Always scrambling to make a living, he sold articles to Century Magazine about his experience in the war. In time he attracted the attention of Samuel Clemens–Mark Twain–who persuaded him to write a memoir. He finished those memoirs in a borrowed cottage on Mount McGregor, New York just days before he died on 23 July 1885. The royalties for his posthumously-published memoirs provided just under half a million dollars for his family in their lifetime. Captain John J. Pershing, commanding the Corps of Cadets at West Point, commanded the honor guard for Grant’s funeral.

If you’re driving along the Ohio River on US 52, you’ll probably miss the little state-run US Grant birthplace in Point Pleasant, Ohio: we nearly did. It’s not something that you can get to on the way somewhere else because it’s not near anything else. That about sums up Grant’s life: always on the way somewhere else.

Called a Giant White, worth nearly $42–not to me, but maybe you.

And today is National Vanilla Ice Cream Day because, again, someone said it was. Ice cream, as everyone knows, predates mechanical refrigeration by at least a century. The easiest way to make it cold is to use an ice cream churn that uses a steel drum and rock salt to reduce the temperature of the mixture. Even before this, the ancient Egyptians and nearly everyone else was flavoring natural and manufactured ice and snow.

Thomas Jefferson is said to have brought a recipe for vanilla ice cream back from France in 1790, but there are records of extant vanillas before then, those introduced by the Quakers as early as the 1750s. There are at this writing more than 30 different flavors of vanilla ice cream retailed in the US…who knew?

So, to celebrate National Vanilla Ice Cream Day, have a bowl or two or, like the young lady above, a cone. Or, like me, just smile and let others enjoy it. I, myself, never quite got the point of ice cream. But maybe you did.

And today in News of the Future-Past, on 23 July 2018, Dr. Huckleberry Dogbreath of the University of Doodle-Patch in Oregon announced the invention of the pedal-popper, a development of a bicycle that, used correctly, either goes back in time or simply disappears…no one’s sure just which because Dogbreath is the only person who’s ever seen it. At the same time, Professor Dogbreath announced that his government research grant to develop the pedal-popper has so far totaled in the vicinity of $2,000,000,000,000, and he plans to apply for more. Senator Makeme Grabitall (R/D-Everywhere) stated unequivocally that this was the kind of innovation that the US Congress should back.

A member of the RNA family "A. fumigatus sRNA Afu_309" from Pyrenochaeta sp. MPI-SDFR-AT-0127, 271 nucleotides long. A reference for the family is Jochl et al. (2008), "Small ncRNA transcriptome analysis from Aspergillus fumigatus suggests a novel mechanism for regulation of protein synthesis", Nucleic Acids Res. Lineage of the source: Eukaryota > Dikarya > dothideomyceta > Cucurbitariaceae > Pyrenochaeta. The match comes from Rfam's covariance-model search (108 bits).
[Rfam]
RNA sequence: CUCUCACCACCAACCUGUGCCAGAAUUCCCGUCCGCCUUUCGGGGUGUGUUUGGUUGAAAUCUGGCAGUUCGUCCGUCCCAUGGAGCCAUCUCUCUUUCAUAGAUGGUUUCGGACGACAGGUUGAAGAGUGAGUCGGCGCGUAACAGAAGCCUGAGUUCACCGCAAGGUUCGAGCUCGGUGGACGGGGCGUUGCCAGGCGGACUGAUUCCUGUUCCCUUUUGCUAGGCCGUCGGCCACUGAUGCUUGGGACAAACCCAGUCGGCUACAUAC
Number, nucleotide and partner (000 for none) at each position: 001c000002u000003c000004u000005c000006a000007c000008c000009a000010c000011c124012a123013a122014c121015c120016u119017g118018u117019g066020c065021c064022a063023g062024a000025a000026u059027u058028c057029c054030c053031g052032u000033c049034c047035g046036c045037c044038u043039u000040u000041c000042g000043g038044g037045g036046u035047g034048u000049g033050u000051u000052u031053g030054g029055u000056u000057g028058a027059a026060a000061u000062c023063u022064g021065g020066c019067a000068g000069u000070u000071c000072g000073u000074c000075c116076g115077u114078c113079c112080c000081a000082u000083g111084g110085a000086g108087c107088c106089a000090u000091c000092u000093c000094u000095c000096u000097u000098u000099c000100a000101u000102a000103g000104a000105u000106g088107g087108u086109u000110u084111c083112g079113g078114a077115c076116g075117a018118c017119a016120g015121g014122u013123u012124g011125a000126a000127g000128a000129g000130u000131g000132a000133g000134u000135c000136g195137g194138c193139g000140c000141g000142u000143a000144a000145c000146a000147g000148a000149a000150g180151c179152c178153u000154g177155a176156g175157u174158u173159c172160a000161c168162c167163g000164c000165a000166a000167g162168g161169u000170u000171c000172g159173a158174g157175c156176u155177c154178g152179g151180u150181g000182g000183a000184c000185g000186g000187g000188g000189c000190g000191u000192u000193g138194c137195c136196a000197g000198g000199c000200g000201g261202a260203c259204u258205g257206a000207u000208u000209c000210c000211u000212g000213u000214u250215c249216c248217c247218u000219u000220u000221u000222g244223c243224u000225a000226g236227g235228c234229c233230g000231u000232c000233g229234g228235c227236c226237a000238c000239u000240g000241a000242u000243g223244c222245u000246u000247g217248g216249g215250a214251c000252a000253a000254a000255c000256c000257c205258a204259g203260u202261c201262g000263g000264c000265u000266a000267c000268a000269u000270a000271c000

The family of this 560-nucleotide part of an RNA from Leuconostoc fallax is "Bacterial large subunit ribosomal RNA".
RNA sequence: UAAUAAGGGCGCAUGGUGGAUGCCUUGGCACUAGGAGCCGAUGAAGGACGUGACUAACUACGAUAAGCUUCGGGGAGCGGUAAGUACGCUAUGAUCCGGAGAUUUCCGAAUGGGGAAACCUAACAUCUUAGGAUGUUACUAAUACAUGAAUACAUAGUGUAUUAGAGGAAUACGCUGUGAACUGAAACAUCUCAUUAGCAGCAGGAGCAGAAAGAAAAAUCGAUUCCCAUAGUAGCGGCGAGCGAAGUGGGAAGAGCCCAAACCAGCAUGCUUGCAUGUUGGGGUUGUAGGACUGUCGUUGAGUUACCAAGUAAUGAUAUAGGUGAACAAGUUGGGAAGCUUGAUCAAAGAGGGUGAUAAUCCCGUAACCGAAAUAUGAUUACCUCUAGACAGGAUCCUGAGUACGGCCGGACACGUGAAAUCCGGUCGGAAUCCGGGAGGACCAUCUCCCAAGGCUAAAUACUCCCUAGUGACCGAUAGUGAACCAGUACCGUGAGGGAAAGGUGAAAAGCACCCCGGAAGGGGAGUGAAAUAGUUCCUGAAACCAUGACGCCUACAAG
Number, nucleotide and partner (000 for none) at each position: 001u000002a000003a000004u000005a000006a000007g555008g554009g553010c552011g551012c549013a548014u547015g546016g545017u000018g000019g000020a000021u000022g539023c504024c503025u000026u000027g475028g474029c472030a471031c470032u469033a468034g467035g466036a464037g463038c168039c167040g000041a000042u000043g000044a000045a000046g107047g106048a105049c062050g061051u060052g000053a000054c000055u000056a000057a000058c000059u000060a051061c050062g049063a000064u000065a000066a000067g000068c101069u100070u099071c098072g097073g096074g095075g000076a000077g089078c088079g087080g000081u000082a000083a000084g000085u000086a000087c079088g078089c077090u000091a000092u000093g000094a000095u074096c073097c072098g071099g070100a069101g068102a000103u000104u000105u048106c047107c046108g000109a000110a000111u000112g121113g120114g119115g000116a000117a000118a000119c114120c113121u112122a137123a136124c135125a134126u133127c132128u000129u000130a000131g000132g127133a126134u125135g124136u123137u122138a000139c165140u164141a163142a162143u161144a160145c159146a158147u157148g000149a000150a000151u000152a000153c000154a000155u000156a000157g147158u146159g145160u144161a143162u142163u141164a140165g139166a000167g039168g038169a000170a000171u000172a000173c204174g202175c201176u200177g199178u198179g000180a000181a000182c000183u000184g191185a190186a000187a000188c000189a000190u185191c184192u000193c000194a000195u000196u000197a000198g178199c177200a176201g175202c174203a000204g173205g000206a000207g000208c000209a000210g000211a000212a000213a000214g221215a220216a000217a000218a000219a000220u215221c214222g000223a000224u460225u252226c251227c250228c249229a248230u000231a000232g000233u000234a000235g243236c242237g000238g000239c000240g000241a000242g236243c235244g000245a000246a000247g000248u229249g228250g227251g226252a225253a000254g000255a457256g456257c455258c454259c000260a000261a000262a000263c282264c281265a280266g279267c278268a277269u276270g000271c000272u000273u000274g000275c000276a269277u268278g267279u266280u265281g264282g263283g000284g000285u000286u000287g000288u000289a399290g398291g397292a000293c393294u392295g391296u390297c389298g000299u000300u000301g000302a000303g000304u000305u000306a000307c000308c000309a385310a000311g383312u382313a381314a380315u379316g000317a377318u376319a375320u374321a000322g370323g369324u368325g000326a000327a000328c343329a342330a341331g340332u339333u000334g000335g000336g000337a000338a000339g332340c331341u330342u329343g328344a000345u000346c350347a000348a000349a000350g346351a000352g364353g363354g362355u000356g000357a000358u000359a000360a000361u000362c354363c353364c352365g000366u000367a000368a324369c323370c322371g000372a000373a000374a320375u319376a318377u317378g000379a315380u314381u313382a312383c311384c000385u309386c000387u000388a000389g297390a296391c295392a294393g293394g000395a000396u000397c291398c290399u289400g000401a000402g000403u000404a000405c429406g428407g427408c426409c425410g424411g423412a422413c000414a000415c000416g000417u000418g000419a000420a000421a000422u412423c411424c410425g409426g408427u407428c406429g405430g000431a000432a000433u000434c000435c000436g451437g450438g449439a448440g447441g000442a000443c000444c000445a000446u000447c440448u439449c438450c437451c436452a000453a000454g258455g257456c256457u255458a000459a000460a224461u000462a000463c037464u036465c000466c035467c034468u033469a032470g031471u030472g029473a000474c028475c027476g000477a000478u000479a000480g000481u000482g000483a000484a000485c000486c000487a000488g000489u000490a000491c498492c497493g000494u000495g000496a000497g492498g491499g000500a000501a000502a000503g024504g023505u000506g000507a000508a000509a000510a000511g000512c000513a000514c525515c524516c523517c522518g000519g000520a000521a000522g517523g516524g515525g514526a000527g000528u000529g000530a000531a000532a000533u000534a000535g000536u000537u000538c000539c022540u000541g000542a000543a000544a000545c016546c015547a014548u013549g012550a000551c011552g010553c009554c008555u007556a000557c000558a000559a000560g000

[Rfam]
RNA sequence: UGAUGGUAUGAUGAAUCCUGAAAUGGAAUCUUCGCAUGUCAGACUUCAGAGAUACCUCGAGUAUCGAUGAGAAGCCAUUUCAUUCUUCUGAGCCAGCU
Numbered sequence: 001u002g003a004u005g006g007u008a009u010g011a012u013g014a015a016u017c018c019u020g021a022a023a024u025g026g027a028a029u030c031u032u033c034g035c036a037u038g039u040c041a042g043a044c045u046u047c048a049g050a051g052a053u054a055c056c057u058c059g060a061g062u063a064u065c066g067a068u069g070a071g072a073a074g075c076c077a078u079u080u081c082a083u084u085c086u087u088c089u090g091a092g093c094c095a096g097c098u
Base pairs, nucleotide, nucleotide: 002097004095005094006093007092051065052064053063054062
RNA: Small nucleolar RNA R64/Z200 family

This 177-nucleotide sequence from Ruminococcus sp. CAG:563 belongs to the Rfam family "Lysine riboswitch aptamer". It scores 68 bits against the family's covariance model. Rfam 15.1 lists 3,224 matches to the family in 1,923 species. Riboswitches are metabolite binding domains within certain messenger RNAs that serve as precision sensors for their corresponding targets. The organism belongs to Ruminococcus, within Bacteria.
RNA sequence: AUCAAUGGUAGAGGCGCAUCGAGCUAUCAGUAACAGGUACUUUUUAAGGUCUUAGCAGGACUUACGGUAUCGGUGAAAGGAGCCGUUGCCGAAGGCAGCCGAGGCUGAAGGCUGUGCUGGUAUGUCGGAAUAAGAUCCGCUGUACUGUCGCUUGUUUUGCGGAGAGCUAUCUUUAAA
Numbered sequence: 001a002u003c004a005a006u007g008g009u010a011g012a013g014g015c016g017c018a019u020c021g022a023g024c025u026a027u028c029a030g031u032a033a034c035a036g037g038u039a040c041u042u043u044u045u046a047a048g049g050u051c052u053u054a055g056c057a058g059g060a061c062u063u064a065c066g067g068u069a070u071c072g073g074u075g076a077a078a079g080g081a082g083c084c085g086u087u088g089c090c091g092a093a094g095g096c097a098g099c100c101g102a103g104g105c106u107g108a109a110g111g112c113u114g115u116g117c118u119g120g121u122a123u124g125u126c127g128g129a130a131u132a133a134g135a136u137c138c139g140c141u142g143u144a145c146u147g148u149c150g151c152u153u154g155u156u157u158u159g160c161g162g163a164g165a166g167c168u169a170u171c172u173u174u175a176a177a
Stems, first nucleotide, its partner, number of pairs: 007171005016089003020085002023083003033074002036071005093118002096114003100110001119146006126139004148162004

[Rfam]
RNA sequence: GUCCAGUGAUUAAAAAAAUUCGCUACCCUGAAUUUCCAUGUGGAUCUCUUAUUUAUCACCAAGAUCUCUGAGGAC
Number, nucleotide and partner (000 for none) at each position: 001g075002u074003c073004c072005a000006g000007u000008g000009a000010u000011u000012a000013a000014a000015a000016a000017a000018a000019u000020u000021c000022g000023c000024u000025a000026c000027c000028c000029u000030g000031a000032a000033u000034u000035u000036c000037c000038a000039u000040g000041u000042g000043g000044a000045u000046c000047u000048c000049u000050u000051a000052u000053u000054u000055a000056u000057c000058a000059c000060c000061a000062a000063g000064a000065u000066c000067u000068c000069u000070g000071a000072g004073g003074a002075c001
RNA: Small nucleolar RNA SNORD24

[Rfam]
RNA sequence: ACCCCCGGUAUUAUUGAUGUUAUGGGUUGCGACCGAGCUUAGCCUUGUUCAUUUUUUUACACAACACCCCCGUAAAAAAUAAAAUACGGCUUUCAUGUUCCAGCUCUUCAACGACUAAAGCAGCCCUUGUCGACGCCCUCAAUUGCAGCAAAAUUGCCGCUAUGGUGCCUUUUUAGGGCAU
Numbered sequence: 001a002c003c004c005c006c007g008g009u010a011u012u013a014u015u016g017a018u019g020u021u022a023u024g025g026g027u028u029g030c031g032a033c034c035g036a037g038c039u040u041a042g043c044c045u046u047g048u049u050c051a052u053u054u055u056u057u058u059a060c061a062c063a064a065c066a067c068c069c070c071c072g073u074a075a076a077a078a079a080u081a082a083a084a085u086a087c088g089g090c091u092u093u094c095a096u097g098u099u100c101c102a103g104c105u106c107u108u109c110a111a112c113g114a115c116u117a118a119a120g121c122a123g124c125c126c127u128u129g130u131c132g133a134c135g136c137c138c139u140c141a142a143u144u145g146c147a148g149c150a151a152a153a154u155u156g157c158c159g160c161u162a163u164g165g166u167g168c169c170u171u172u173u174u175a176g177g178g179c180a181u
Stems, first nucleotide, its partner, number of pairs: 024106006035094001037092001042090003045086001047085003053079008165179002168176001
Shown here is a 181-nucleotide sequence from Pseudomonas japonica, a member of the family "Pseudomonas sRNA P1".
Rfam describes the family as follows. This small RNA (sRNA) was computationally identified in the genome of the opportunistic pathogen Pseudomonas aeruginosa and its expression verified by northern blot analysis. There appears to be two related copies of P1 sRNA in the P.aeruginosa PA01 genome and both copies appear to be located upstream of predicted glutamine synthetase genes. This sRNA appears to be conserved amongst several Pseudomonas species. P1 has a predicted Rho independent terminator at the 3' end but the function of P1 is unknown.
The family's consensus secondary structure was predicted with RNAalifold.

Take that to the bank, or the poor house.

Like this post if you’d buy a T-shirt with this printed on it:

History: The Only Test for the Consequences of Ideas

Grant and Buckner: A Story of Fort Donelson

On the morning of 16 February 1862, Simon B. Buckner wrote a note to US Grant:

February 16, 1862.

Brig. Gen. U.S. GRANT,
Commanding U.S. Forces near Fort Donelson.

SIR: In consideration of all the circumstances governing the present situation of affairs at this station I propose to the commanding officers of the Federal forces the appointment of commissioners to agree upon terms of capitulation of the forces and post under my command, and in that view suggest an armistice until 12 o’clock to-day.

I am, sir, very respectfully, your obedient servant,
Brigadier-General, C. S. Army.

Grant, commanding the Union army outside Fort Donelson, must have read the note with some sadness, and not a little despair.  His small force had suffered about a thousand casualties out of about 25,000 in a week of combat and bitter cold weather, was down to its last cracker and cartridge, and was riven by dissent in the upper command.  The Navy, which had done tremendous service the week before at Fort Henry, had withdrawn its gunboats, unable to reach the high bluffs with their big guns where Fort Donelson sat on the Cumberland River.  If pressed. Grant wasn’t certain he could take Fort Donelson by force.  But his family depended on him, and he could not withdraw.